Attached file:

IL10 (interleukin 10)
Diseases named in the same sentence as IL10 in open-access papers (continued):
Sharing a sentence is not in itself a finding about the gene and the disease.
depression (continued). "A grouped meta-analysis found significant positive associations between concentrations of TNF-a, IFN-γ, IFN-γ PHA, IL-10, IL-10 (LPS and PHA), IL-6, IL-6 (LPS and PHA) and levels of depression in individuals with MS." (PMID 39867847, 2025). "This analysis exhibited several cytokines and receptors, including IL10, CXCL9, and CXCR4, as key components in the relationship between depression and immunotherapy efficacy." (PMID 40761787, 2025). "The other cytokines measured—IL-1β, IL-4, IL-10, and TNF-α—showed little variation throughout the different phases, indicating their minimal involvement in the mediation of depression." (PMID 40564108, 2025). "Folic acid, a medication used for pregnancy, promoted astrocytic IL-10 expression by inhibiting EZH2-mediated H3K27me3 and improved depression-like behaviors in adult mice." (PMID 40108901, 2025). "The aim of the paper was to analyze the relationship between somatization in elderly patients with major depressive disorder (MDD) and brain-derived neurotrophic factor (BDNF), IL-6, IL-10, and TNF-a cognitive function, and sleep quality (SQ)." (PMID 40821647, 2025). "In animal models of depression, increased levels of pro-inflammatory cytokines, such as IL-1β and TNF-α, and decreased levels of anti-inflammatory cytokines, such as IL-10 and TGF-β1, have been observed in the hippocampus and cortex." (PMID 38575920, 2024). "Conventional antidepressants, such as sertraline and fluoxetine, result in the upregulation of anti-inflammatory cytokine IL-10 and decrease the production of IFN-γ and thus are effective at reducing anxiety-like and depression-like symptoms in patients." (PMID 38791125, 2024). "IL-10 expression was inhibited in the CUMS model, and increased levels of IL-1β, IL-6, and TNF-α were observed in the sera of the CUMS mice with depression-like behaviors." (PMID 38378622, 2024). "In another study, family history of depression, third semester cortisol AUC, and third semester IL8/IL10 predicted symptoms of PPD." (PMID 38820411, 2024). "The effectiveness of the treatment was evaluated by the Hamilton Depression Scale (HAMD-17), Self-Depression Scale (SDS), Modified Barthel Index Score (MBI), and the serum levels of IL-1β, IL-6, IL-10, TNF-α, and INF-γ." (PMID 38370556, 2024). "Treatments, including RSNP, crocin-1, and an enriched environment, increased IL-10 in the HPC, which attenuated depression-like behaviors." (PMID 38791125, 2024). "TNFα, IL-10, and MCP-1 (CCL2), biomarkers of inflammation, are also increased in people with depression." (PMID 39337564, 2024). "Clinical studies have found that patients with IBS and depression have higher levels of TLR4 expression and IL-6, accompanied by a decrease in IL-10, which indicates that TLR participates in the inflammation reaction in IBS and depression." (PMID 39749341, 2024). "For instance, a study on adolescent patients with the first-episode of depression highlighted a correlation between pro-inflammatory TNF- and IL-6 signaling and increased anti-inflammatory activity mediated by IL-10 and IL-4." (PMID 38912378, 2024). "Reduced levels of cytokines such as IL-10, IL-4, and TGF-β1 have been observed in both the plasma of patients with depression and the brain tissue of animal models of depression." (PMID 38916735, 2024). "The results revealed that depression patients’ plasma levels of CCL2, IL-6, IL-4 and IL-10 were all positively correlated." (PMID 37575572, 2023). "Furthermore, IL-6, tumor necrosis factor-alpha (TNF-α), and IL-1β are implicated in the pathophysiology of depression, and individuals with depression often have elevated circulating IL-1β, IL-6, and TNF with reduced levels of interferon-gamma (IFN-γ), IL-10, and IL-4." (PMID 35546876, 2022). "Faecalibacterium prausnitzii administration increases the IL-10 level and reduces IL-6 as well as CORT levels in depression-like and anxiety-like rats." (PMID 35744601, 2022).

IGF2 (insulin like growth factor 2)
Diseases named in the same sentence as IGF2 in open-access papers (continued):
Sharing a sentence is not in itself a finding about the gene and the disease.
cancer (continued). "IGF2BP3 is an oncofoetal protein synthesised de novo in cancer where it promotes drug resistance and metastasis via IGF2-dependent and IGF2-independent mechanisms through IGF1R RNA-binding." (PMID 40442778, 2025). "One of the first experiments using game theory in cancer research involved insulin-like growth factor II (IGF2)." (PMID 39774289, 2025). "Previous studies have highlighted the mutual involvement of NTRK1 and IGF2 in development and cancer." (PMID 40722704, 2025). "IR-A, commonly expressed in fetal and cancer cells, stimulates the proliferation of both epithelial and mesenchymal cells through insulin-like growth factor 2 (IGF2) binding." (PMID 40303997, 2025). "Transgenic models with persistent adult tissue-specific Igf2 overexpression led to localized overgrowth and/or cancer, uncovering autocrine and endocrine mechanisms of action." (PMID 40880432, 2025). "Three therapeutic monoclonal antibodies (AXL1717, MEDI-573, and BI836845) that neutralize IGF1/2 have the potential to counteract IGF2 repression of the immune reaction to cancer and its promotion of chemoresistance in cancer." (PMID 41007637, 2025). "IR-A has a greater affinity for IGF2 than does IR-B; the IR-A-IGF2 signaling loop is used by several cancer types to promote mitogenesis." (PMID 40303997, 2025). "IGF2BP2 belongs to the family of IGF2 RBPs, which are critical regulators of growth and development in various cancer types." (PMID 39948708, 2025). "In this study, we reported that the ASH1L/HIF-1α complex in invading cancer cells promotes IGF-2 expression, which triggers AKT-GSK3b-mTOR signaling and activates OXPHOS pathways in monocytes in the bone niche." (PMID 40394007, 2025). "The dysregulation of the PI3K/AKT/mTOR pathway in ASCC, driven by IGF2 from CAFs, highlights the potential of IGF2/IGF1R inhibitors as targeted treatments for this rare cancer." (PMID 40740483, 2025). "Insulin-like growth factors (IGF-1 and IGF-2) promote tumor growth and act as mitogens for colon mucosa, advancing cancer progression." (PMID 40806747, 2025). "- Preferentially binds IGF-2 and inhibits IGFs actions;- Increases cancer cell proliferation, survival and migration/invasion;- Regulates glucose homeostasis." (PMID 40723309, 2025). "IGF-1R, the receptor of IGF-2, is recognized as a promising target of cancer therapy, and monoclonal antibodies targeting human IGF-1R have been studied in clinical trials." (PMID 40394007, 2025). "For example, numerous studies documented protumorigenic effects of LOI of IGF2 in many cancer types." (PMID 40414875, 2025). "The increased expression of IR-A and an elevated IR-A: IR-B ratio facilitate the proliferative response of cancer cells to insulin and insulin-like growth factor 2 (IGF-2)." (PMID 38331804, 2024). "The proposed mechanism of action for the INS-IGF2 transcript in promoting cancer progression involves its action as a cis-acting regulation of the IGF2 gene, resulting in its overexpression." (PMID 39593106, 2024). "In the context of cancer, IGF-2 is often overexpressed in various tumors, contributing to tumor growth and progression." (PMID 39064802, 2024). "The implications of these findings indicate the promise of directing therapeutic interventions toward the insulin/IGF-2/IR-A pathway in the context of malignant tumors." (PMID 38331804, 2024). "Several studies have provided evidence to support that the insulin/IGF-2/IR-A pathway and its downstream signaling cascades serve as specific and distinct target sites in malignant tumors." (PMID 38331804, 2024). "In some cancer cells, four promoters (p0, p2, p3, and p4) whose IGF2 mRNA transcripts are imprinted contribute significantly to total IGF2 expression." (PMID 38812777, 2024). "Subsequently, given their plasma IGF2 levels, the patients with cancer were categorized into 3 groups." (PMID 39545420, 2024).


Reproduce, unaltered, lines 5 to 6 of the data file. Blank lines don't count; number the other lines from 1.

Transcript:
IGF2 (insulin like growth factor 2)
Diseases named in the same sentence as IGF2 in open-access papers (continued):